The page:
When I started building my Minolta A-Mount kit, the Maxxum 100/2.8 Macro was not the first choice for a short telephoto lens. Instead, I was more drawn to the 135mm f/2.8 lens, only because Minolta did not have a 105, which has always been my preferred short telephoto prime lens. It wouldn’t be until a Toronto Film Shooters event last year hosted by Burlington Camera that I had the chance to try out the 100mm macro for the first time care of my good friend James McFarlane. While I wasn’t completely sold at that point, I wasn’t completely turned off the lens either. That lovelyRead More →

The 35mm f/2.8 lens saw initial release in 1959 and consisted of 7 elements in 6 groups, this optical construction would continue into 1974. The AI version of the lens that saw release in 1974 changed the optical construction to 6 elements in 6 groups (a construction shared with the f/2 version). In 1979 a fourth version of the lens saw release that many see as ‘inferior’ with only 5 elements in 5 groups. The lens I’m reviewing today is the fourth version of the 35mm f/2.8, and honestly, I find it just as good as my 35mm f/2D. Not only does it still performRead More →

In the automotive world, especially in the world of hotrods, there’s a term ‘sleeper’. A sleeper is a car that doesn’t look like a performance automobile, but under the hood is. For many years my dad babied a 1983 Caprice Classic, installed a new engine, new exhaust, fuel injector, all to complement the Impala SS suspension and close-ratio police steer box that came with the car. The Caprice spent many years as a sleeper until he started working on some exterior detailing. Why do I mention a car on a lens review? Well, it’s because the lens I’m covering today is a sleeper, it doesn’tRead More →

If there is one lens that lives on my XE-7 so much so that I feel it’s fixed to the camera, it is the Rokkor-X 45/2. This lens is a beautiful piece of glass that honestly, I wouldn’t want to replace with a 35mm focal length for my Minolta kit. It’s the lens that went through all of a trip to Disney World and Universal without being taken off the camera despite bringing a 135mm lens with which did more on the digital a6000 then on the XE-7. And while it looks a little silly strapped onto the beast that is the XE-7, as aRead More →

I first saw this lens mounted on the front of a Nikon F3 with an MD-4 motor drive attached and I can honestly say it would be the first time I ever saw f/1.4 glass. Most of my past 50mm lenses were either f/1.7 or f/1.8. And while it’s not too much difference between the two apertures, there is plenty different between the two lenses. The AI-S Nikkor 50/1.4 carries forward the tradition of the fast Nikon 50 Nikon would be the first camera company to introduce such a lens back in 1950. And while optically, the formula has changed, the AI-S version is theRead More →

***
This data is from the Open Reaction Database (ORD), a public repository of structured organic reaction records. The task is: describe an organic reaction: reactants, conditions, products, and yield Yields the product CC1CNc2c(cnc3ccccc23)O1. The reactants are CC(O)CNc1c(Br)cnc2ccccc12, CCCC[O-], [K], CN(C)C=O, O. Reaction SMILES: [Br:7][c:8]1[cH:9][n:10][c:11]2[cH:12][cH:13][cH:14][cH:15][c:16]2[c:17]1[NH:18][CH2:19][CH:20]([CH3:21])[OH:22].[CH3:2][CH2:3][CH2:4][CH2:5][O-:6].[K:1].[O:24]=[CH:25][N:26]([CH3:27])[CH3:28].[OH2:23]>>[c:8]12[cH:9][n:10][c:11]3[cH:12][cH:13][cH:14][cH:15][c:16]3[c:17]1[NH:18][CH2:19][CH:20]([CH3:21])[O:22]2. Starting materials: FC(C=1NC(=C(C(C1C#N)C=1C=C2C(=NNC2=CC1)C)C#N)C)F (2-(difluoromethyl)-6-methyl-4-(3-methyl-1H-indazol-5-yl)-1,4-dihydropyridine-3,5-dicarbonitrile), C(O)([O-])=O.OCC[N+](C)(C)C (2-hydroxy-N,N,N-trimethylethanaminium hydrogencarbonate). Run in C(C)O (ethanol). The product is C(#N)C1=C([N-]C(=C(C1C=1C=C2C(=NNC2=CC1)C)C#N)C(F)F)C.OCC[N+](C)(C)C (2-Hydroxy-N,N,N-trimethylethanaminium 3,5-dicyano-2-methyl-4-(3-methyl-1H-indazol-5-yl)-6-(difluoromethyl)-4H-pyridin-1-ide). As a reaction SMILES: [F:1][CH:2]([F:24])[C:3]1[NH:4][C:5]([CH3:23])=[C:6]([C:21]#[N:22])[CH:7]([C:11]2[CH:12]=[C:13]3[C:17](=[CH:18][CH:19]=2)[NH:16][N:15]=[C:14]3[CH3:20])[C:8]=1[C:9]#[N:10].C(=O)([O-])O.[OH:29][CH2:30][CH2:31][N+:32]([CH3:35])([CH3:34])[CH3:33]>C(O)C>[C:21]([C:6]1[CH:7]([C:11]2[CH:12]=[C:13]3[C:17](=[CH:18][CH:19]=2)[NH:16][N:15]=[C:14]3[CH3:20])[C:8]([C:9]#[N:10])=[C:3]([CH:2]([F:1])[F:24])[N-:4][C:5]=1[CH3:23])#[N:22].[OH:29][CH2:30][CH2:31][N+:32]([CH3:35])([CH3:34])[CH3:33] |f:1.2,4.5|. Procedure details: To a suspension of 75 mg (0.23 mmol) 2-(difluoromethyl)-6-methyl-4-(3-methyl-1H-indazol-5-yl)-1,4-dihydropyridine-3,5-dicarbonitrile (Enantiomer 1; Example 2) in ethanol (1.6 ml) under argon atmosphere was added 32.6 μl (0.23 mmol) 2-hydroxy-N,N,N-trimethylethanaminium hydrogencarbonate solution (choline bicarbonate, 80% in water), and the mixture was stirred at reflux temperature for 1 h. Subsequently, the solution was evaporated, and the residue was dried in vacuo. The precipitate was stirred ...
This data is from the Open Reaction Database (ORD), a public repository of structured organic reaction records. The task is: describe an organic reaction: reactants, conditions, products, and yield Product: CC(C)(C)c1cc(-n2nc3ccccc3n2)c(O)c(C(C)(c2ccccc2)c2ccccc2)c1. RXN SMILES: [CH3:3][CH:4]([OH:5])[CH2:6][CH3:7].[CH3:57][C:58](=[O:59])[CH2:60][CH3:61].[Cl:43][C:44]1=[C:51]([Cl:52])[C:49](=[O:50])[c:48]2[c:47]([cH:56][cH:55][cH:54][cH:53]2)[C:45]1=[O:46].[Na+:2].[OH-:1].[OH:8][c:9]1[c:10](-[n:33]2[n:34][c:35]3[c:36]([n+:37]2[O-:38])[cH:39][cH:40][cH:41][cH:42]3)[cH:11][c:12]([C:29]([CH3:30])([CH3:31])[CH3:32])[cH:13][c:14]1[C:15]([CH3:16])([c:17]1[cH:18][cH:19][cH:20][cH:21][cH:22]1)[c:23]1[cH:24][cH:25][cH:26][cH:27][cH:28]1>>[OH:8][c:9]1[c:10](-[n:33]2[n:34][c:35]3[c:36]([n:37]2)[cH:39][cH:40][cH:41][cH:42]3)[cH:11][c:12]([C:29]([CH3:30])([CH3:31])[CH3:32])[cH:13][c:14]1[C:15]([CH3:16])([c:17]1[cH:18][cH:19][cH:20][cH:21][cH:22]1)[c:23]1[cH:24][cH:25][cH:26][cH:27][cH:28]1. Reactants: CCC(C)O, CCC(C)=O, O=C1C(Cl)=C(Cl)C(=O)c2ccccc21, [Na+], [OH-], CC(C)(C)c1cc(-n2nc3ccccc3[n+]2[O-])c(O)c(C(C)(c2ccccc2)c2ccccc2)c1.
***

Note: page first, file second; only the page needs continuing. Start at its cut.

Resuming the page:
The first SLR camera I owned, a Minolta SR-T 102, came with the non-X version of this lens. Aside from a Kiron zoom lens, the Rokkor PF 50/1.7, was the lens that lived on that camera. And when I got the newer version, I made sure that even though I gave up my Minolta bodies, I kept a lot of my good Rokkor glass. And I’m glad I did, while these days I use the 45/2 pancake more, I make sure never to let this general-purpose, everyday use, fast prime that will never let you down. Lens Specifications Make: Minolta Model: MC Rokkor-X PF 1:1.7Read More →

I used to run with a 50mm f/1.8; I got one when I got my hands on my first Nikon autofocus camera, the F80. And you know that was a great lens if you want a cheap and fast lens go for the 50mm f/1.8. But if you need something a little speedier or want something with a large front element and don’t care too much about having that f/22 aperture, then go with the 50mm f/1.4. Now I got my first experience with the 50/1.4 with a manual focus version I got with my Nikon F3 and immediately thought this lens superior. It isn’tRead More →

One of the first things that struck me as odd when I was building my A-Mount lens collection was the 50mm, after getting the two zoom lenses (35-70 and 70-210) I went for a fast prime and what lens collection wouldn’t be complete with the fast fifty while companies like Nikon, Olympus, and Canon produced their 50mm at f/1.8. Minolta, well they’re different they went with the f/1.7. But let’s not quibble over that, I just happened always to like the fact Minolta was different. And back when I was first shooting SLRs with an SR-T 102 I had the 50mm lens; in fact, IRead More →